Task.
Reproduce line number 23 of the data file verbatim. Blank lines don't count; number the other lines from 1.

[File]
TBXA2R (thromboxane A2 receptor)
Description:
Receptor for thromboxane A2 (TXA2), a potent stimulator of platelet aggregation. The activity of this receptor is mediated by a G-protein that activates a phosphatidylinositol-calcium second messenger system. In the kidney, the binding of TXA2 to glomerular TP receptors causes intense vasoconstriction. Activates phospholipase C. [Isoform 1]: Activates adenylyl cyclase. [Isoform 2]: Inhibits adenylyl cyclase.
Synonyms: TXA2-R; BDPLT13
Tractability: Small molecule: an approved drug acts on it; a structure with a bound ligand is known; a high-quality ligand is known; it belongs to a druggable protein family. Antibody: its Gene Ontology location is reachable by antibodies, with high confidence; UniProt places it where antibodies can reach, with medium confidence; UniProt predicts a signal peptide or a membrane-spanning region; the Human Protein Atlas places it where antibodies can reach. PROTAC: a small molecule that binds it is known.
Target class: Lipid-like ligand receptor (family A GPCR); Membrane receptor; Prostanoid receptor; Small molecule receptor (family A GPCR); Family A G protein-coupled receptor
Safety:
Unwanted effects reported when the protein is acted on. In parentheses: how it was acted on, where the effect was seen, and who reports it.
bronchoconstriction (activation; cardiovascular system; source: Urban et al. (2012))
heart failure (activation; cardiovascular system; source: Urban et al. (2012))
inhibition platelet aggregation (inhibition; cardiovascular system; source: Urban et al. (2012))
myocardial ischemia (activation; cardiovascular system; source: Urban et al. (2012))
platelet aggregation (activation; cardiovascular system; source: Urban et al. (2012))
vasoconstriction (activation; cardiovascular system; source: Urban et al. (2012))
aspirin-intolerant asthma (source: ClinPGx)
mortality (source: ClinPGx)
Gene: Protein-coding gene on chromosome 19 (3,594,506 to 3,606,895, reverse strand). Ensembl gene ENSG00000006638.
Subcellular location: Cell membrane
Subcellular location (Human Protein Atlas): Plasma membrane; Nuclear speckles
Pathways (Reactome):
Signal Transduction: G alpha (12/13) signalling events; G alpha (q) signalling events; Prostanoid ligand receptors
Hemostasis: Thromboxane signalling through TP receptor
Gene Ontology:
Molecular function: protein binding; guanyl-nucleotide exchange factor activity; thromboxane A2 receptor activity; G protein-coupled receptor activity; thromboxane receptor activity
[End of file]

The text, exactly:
Gene Ontology: